School of Medicine
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Elizabeth (Liz) Chin
Ph.D. Student in Biomedical Informatics, admitted Autumn 2017
Bio I am a PhD candidate in the Department of Biomedical Data Science at Stanford University, advised by Euan Ashley and Trevor Hastie. My research focuses on promoting health equity by addressing disparities in chronic illness and mass incarceration. My work centers around integrating data from disparate sources using a variety of quantitative approaches such as machine learning, simulations, and inference.
I am interested in occupational, socioeconomic, and racial inequities and their relation to public health. My most recent projects include:
1. Projected geographic disparities in healthcare worker absenteeism from COVID-19 school closures
2. Frequency of Routine Testing for Covid-19 in High-risk Healthcare Environments to Reduce Outbreaks
3. Testing strategies for airline travel during the COVID-19 pandemic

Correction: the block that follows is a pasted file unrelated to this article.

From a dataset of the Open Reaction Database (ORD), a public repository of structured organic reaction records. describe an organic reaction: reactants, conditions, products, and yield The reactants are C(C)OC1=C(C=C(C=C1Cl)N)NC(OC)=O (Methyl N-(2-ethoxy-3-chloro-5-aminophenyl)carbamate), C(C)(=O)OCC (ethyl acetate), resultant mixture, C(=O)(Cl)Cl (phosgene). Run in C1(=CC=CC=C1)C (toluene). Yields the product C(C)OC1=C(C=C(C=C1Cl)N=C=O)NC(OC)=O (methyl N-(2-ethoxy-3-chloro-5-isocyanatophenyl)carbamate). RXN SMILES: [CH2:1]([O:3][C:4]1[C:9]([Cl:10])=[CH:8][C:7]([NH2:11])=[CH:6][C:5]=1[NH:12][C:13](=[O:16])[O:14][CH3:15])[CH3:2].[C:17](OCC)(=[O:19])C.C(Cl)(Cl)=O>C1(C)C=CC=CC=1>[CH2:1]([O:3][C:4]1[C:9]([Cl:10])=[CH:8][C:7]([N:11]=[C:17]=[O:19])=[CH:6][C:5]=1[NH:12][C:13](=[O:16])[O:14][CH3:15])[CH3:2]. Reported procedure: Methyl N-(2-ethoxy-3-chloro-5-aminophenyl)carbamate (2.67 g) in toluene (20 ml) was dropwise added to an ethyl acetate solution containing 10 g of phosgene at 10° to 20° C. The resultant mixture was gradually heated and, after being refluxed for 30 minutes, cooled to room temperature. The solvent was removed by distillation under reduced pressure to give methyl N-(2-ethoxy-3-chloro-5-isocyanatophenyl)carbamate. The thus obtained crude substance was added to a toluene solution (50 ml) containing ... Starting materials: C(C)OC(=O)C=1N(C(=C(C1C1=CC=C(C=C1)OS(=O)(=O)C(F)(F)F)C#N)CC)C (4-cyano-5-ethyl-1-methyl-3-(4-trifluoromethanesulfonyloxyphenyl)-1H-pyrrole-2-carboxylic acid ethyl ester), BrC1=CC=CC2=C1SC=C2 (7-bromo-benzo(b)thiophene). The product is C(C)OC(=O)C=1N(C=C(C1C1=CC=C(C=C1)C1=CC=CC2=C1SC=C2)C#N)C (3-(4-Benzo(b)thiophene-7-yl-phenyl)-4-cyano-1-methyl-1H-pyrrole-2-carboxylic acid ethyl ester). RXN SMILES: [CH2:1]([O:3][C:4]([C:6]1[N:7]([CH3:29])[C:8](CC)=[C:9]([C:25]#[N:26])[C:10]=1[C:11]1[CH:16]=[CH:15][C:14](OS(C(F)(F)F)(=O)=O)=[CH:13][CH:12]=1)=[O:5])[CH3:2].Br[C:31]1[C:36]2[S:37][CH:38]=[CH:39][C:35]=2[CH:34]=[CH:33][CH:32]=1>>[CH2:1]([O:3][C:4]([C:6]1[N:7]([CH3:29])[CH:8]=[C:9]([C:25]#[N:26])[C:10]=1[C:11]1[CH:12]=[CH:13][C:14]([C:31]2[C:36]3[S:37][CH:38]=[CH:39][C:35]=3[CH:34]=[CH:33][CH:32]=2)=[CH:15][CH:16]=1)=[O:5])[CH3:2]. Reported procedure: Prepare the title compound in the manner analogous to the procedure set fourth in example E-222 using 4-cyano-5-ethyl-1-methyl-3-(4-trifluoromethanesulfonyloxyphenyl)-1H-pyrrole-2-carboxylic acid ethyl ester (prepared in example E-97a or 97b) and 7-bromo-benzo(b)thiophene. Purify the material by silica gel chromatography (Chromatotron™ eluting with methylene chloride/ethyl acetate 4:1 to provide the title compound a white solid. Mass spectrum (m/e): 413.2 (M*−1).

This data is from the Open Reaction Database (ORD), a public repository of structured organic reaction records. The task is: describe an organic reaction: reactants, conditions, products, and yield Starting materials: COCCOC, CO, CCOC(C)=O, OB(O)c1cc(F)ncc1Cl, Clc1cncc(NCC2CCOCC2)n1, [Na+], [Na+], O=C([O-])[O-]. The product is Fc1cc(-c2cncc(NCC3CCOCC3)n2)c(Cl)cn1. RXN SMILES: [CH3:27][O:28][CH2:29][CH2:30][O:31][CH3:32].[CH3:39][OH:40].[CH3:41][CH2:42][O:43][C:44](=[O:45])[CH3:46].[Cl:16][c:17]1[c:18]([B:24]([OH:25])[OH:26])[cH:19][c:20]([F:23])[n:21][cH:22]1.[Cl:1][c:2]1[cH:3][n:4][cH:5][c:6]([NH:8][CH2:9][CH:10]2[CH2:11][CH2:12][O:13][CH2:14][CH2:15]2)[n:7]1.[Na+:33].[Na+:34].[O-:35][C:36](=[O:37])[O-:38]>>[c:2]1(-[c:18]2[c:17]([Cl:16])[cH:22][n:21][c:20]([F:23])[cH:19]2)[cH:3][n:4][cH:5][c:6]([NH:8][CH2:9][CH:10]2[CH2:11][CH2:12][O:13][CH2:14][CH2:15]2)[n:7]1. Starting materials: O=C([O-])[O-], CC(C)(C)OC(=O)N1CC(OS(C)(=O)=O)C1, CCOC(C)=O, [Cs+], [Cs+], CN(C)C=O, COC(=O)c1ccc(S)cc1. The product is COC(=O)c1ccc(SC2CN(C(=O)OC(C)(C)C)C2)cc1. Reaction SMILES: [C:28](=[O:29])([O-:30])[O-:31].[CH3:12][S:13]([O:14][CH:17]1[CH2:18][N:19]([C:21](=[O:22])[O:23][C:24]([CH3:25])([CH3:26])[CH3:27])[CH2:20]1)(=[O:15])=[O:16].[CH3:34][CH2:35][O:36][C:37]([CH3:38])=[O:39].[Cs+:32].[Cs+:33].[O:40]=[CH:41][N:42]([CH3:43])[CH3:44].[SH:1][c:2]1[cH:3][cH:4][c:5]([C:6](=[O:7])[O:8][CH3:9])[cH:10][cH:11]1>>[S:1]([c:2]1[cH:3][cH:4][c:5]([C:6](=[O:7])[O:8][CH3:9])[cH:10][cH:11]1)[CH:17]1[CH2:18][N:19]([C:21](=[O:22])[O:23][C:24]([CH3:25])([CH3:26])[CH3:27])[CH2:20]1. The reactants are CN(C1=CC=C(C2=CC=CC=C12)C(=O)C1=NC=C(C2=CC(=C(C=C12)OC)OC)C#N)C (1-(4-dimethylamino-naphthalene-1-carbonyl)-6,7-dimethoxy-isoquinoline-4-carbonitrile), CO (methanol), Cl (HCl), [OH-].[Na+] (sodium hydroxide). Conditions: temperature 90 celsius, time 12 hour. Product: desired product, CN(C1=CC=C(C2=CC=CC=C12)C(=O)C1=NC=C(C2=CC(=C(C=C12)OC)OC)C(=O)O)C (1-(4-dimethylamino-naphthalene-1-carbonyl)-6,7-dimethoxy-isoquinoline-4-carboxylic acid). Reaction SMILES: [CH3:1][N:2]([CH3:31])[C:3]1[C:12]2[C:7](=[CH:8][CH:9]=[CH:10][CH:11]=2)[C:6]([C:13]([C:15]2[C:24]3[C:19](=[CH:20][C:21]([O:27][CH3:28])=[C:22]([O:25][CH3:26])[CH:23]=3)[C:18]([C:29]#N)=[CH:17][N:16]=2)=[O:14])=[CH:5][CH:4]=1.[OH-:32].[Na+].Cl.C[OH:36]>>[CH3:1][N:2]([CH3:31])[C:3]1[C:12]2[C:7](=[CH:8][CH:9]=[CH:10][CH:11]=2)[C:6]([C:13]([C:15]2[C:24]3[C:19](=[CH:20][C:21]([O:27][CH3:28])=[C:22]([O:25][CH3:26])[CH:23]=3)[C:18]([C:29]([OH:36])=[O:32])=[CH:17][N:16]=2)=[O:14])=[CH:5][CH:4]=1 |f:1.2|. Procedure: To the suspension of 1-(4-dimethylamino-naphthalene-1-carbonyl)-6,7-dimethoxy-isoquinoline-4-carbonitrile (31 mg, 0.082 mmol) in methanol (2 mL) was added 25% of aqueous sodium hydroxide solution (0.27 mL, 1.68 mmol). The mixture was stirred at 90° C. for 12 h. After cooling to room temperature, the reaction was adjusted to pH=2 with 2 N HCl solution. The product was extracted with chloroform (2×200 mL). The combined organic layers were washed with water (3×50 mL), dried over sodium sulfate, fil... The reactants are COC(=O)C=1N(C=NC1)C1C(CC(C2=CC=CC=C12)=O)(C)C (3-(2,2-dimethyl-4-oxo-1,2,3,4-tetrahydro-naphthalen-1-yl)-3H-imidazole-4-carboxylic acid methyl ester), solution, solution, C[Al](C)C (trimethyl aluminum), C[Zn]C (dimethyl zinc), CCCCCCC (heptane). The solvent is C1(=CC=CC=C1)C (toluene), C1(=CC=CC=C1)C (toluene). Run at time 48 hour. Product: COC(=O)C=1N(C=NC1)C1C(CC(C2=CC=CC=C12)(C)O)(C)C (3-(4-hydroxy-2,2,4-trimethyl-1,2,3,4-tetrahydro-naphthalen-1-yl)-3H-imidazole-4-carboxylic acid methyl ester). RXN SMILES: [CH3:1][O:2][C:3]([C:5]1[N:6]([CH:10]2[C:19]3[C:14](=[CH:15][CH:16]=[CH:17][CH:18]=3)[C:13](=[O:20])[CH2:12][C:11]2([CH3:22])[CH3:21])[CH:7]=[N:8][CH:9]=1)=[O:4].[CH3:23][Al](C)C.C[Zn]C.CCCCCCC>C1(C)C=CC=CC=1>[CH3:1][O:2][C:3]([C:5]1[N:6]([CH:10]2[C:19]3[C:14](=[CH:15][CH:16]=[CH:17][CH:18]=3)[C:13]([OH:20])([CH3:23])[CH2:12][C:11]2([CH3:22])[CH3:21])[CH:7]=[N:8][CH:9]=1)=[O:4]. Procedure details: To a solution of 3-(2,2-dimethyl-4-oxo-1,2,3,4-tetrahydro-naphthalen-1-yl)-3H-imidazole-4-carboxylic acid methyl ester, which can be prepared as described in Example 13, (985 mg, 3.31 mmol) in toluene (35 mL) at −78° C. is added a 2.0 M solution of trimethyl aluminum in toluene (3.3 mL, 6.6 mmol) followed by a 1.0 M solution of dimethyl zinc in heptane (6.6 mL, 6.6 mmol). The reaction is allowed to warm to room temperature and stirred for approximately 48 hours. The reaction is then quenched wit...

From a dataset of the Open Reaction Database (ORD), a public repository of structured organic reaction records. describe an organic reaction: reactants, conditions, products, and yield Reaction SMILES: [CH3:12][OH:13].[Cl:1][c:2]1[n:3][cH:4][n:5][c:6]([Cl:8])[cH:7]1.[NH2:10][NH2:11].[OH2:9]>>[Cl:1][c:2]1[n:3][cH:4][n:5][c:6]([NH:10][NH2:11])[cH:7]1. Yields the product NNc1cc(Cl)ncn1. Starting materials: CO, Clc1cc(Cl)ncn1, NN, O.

4. Studying decarceration, ongoing risks, and risk factors from Covid-19 in the California State Prison System
5. Quantifying disparities in testing and vaccine acceptance in California prisons
I am grateful for the support of the Stanford Graduate Fellowship and the National Science Foundation Graduate Fellowship. Before coming to Stanford, I obtained my Bachelor of Science in Applied Mathematics at the University of California Los Angeles, where I was fortunate to conduct computational genomics research under the advisement of Xinshu (Grace) Xiao. As an undergraduate, I was also honored to conduct research with Rachel Martin, Carter Butts, and Pardis Sabeti as part of NSF REU and Harvard Systems Biology Summer Research Programs. I have also worked on machine learning/data science teams at Adobe Systems and Quora.
If you?re interested in my work or share interests, don?t hesitate to reach out. You can contact me at etchin at stanford.edu.
Masters Student in Biomedical Informatics, admitted Autumn 2020
Bio General Surgery Resident (2017-) in professional development time. MSc student in Epidemiology & Clinical Research (2019-2020), and Biomedical Informatics (2020-). Co-President of SWAT (Surgeons Writing About Trauma); helping students get excited about clinical research is my passion.
My interest is encouraging cross-disciplinary collaborations to tackle challenging research questions in trauma surgery. To better lives of injured patients and their families, our research teams explore evidence synthesis (meta analysis), computer vision applications, decision analysis/cost-effectiveness analysis, epidemiological/clinical outcomes research, and prognostication tool development. If you are interested in collaborating, please reach out.